Posts Tagged ‘Leviticus 19’

Believe it or not, one of my favorite passages in the Pentateuch to teach is Leviticus 19.  I can think of a couple reasons, including the strong correlation between theology and ethics.  But, I’ve found that this is a good place for a Bible teacher to show how historical background can help us understand the seemingly random laws we find in Leviticus.  Enter October’s Resource of the Month, The IVP Bible Background Commentary: Old Testament.


In verses 26-31, we see a combination of laws that seem, to our minds, arbitrary and disconnected to one another.  However, when we understand the pagan cultures that surrounded ancient Israel, we can understand why the Lord issued these commands.


The Bible Background Commentary informs us that the issues brought up here in these verses were a part of pagan religious rituals.  Some of this is obvious to us (practicing divination, seeking out mediums), while much of it may not be.  Let me share some relevant background information from our good friends Walton, Matthews and Chavalas (all of these quotes are from page 134).


V26– The connection of meat with blood still in it and divination is seen in nearby cultures (such as the Hittites), who used the blood of sacrificed animals “to attract the spirits of the dead… or chthonic (underworld) deities in order to consult them about the future.”


V27– “The law’s placement here immediately after the prohibition against divination suggests that the restriction on cutting hair is based on the Canaanite practice of making an offering of hair to propitiate the spirits of the dead. …In ancient thinking hair (along with blood) was one of the main representatives of a person’s life essence.  As such it was often an ingredient in sympathetic magic.”


V28– Cutting oneself was often a means of attracting a god’s attention (think of the prophets of Baal in 1 Kings 18:28).  As for tattoos, this was often “designed to protect a person from the spirits of the dead.”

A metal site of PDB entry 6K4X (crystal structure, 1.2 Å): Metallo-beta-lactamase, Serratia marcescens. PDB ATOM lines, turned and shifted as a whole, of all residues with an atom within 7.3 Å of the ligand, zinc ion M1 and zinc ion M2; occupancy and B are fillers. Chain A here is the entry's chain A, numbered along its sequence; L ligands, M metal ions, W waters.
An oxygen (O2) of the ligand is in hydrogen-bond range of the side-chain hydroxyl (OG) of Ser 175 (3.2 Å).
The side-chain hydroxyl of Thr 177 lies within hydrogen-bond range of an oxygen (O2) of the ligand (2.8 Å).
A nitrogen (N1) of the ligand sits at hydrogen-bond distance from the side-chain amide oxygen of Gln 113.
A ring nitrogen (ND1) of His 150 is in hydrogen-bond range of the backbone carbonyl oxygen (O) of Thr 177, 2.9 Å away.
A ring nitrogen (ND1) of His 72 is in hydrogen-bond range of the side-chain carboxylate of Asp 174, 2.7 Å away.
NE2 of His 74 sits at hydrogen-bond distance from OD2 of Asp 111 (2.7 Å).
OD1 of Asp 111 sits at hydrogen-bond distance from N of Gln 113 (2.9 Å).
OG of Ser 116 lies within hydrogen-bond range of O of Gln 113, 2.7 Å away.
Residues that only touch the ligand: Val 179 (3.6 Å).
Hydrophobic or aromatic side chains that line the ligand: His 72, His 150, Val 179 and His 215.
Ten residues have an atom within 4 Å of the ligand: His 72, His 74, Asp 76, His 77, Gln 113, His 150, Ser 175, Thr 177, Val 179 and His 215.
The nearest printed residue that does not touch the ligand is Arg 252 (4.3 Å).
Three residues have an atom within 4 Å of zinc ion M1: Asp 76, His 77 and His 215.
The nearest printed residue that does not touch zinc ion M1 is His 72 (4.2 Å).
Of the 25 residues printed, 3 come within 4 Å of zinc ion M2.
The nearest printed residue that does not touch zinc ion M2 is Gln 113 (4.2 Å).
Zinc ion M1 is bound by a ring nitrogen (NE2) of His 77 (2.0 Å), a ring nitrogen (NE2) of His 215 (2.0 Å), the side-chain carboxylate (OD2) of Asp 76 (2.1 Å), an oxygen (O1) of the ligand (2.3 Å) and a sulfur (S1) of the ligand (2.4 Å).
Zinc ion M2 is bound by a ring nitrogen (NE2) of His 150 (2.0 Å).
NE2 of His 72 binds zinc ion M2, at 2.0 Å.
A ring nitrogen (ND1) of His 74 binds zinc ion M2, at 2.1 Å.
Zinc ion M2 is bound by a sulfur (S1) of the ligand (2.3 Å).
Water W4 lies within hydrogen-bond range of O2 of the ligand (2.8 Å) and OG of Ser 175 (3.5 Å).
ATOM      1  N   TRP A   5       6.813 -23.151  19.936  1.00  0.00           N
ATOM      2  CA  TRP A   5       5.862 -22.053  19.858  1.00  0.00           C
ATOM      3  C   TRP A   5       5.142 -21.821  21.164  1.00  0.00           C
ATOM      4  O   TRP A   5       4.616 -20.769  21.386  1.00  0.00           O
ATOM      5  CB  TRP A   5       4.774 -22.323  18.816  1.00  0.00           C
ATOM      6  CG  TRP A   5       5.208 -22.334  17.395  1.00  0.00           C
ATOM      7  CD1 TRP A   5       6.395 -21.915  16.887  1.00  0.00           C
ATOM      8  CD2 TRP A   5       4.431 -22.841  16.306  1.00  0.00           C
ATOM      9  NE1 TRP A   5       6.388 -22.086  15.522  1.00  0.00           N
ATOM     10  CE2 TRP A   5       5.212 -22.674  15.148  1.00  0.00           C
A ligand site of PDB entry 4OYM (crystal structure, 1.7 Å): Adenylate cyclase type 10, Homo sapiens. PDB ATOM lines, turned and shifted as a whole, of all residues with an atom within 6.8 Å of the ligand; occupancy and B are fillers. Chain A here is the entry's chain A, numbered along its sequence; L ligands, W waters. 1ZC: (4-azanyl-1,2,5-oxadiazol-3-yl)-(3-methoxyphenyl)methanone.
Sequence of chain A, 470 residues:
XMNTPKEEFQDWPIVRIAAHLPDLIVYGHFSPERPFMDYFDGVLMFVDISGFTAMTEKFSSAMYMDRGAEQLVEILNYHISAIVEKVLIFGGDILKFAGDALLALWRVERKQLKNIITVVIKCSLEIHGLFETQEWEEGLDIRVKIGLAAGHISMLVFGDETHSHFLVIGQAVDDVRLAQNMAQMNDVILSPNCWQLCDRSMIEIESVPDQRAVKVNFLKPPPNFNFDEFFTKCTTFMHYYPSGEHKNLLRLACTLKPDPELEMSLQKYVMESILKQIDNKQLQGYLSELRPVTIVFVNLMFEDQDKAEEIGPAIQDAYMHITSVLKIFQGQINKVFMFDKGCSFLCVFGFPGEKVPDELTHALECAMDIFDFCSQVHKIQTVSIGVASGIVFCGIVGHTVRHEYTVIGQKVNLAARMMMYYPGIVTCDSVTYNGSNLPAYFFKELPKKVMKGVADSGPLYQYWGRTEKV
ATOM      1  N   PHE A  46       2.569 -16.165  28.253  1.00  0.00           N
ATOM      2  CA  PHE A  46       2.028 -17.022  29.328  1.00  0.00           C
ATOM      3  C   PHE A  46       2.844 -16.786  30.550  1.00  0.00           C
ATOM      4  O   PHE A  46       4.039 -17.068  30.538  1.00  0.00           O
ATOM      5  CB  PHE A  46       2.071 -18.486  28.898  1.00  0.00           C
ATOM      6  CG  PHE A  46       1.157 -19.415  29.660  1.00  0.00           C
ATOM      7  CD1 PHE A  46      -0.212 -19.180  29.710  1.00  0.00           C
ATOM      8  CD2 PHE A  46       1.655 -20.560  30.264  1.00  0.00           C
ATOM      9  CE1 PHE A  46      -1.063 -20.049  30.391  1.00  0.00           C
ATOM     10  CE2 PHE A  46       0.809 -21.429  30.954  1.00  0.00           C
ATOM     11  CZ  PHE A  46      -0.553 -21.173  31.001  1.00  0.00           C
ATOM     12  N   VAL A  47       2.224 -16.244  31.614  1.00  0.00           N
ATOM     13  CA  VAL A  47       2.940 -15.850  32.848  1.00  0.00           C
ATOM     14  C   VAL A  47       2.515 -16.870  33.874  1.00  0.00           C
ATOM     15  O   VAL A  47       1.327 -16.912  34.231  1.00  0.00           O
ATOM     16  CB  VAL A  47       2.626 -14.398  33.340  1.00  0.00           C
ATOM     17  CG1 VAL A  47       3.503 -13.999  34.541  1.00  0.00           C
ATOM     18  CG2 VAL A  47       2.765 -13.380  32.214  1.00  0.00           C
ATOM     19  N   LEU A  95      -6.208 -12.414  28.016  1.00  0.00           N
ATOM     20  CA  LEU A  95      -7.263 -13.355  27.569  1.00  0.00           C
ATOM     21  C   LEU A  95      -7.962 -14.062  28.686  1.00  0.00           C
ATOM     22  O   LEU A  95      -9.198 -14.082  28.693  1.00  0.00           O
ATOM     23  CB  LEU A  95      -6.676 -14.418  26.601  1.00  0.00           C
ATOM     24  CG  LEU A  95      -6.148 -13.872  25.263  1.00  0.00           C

V29– While the denunciation of prostitution does not necessarily require a pagan religious ritual context, it may well include that (and since this command falls in the context of pagan rituals, I would argue it does).  As we know, prostitution was often a part of pagan religion.  (Remember the story of the idolatrous Israelites and the Midianite women in Numbers 25.)


So, when we read Leviticus 19:26-31, we can see that these are not arbitrary laws, but rather are commanding Israel not to practice their religion like their pagan neighbors.  You don’t need to perform magical spells or stir up a special concoction in order to hear from the Lord.  You don’t need to mutilate your body to ensure that the Lord will hear you.  You don’t need to live in fear of the spirits of the dead because you have the God who created all things on your side. 


This all leads to another reason why I like teaching Leviticus 19: I find it ripe for hermeneutical reflection.  In what ways do we copy the surrounding pagan culture?  Have we adopted means of determining the Lord’s will that are actually unbiblical?  Do we worship in ways that reflect our godless culture more so than our holy God?  There are many more questions one could ask, which are admittedly open ended, but I’d love to hear the thoughts of our readers.

Read Full Post »